The Wisdom of Your Former Self

Andy McKenzie quotes the great Portuguese writer Fernando Pessoa:

I often find texts of mine that I wrote when I was very young–when I was seventeen or twenty. And some have a power of expression that I do not remember having then. Certain sentences and passages I wrote when I had just taken a few steps away from adolescence seem produced by the self I am today, educated by years and things. I recognize I am the same as I was.

Usually people shudder with embarrassment at the prospect of coming upon writings of their youth. It's the same logic techno-skeptics use when advising youth not to blog: Your adolescent riffs will come off as naive and immature to your wise, adult self.

Pessoa in adulthood found the opposite. His texts of 17 or 20 years old display insight of a caliber close to what he could have produced as an older man.

Isn't this prospect — that there's little significant difference between your youthful thoughts and adult ones — even more terrifying?

Since few adults today have records of their youth, it's easier for them to maintain self-serving narratives about how far they've come in adulthood. This will change, as more young people publish on Twitter and blogs. 20-somethings today will one day look back at those permanent and forever Google-able writings and either shudder in embarrasement as commonly presumed, or, like Pessoa, they will find them remarkably similar to their adult expressions. In the cases where there's no significant difference, the fact that one must work to become wiser will be unavoidable.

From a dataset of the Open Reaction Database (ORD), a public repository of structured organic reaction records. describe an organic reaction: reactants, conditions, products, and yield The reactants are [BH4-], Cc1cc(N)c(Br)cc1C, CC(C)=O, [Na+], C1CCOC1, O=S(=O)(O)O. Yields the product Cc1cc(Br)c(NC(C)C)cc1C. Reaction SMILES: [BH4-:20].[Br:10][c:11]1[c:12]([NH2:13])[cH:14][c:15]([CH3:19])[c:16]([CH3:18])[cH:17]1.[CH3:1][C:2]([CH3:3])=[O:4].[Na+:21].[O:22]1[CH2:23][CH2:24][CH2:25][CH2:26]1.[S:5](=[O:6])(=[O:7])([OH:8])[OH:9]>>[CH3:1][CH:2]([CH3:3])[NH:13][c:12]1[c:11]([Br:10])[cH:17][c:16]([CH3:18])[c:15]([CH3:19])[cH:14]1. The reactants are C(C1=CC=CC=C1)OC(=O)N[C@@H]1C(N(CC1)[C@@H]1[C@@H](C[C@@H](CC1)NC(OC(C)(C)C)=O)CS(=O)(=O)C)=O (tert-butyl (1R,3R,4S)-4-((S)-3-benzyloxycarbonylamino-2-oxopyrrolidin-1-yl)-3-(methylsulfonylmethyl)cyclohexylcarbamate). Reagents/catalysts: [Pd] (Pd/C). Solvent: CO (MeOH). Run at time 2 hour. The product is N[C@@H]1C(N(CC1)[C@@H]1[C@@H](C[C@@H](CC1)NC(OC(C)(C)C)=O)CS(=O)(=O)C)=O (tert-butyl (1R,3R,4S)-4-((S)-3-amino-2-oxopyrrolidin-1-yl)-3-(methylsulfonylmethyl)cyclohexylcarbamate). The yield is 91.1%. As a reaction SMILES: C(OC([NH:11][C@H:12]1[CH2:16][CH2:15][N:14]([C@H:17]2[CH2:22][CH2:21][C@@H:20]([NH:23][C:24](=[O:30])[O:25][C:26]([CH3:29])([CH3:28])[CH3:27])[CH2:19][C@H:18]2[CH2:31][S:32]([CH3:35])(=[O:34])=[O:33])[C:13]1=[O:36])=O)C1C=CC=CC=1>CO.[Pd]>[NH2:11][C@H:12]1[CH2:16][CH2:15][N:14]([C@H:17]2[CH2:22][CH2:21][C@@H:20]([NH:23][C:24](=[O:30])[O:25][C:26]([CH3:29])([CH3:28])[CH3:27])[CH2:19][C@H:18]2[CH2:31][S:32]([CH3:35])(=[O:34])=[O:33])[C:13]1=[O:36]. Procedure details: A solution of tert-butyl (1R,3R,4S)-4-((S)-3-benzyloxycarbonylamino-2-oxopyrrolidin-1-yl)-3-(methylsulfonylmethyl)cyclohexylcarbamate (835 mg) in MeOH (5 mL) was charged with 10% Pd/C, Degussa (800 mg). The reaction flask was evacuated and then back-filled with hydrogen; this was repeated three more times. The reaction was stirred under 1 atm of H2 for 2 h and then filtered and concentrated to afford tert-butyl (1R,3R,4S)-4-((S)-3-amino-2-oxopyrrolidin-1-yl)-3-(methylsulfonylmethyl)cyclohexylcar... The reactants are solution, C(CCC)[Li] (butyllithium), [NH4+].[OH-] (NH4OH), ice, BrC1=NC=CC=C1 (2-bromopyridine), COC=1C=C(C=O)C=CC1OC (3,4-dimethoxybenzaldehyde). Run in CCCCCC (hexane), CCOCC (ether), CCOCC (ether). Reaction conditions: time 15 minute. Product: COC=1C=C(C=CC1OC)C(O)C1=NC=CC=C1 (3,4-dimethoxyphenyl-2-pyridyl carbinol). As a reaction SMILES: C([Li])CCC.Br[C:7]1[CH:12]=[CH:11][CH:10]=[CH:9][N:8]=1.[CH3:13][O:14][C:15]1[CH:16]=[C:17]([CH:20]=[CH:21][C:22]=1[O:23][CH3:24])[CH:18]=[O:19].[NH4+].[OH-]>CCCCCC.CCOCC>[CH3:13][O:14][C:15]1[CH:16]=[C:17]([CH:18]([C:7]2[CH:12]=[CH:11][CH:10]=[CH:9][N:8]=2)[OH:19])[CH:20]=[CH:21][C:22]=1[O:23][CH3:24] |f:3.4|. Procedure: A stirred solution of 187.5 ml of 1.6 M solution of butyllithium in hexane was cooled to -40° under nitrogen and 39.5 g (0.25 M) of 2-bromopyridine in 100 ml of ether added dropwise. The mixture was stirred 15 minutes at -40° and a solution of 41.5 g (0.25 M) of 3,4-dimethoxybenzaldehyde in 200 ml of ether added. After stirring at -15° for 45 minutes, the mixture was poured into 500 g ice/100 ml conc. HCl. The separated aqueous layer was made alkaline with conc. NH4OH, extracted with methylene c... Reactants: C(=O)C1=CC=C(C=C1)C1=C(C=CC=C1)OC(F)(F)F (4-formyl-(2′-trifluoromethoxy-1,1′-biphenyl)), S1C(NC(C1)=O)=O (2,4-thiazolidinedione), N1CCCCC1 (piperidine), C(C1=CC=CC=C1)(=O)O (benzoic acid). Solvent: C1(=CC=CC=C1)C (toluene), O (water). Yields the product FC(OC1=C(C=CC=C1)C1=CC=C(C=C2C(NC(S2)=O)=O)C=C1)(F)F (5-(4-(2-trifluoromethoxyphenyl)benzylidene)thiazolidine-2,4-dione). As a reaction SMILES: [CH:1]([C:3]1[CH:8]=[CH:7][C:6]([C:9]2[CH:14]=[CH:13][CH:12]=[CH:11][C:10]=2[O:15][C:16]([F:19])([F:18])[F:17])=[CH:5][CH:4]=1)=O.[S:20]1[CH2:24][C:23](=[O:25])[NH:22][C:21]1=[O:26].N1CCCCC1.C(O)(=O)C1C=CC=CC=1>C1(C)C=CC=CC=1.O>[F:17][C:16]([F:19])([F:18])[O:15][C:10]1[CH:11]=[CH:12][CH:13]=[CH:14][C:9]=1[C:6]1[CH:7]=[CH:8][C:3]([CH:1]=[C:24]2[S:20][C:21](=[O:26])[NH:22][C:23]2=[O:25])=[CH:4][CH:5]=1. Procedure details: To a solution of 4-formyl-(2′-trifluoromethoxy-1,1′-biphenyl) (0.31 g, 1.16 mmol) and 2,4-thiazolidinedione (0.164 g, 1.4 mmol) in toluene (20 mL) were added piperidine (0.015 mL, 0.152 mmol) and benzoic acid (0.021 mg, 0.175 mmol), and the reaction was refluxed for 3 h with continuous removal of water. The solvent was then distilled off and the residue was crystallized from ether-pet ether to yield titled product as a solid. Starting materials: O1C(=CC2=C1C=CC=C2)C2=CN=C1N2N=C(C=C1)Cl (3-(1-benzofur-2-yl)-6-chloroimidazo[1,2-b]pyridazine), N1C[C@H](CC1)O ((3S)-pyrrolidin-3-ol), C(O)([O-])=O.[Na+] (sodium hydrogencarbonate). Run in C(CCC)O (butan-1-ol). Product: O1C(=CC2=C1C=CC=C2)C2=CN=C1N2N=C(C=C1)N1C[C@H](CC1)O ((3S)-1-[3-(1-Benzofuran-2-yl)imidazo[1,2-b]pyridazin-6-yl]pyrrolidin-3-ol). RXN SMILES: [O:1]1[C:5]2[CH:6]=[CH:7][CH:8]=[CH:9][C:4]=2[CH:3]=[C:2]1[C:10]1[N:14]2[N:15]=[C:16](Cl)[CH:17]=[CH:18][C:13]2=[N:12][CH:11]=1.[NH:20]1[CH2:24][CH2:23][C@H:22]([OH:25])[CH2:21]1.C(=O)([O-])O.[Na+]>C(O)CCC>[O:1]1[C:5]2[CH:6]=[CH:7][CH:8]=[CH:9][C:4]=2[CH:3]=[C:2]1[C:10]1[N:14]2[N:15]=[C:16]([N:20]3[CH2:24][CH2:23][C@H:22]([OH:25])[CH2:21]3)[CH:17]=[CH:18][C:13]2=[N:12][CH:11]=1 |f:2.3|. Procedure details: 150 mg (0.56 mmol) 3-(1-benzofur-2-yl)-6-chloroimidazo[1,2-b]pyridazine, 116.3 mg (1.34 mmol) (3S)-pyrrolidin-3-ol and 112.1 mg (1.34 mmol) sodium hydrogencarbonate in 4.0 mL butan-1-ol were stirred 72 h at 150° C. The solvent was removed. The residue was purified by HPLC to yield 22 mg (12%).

7 comments on “The Wisdom of Your Former Self
  • I find your and McKenzie’s perspectives on this fascinating. Here’s a new one: I’ve harbored fears for the last few years that my mind is being dulled by my lack of day-to-day intellectual challenge. I fear that I don’t think as creatively or as quickly as I did as a young man studying programming at a prestigious university.

    Though in reading old blogs I’ve found, much to my relief, that I was an idiot in my early adulthood.

    Perhaps I have, as you said, worked to become wiser out of fear of allowing the opposite to happen.

  • It’s not the same gap, but looking back on my writing 5-6 years from now, I recognize the same self, but perhaps with less nuance than my point today. Similar conclusions on many things, but not as many supporting arguments.

  • Oh lord. I’ve simultaneously marveled and reviled at the things I wrote when I was younger. I too, have had the sobering thought that I might be losing my edge as I get older.

    I consider that a challenge to keep challenging myself.

  • I took out of a box some stuff I wrote when I was young. It’s true I was astonished to see that ten years later I still find good ideas in these texts.

  • Scott Young’s comment echoes my thoughts.

    I’ve journaled on and off for the past 15 years and when I look back at my writing, there are technical improvements and improvement in style/flow.

    The thought process though is similar. I work through the content in the same manner I do now. The writing is slightly more layered, I define less, use more acronyms, and have an assumption of knowledge and ideas throughout.

  • Interesting. Is little difference between your youthful thoughts and adults ones terrifying? It depends on the thoughts. I hope I am as passionate about certain things years from now as I am presently.

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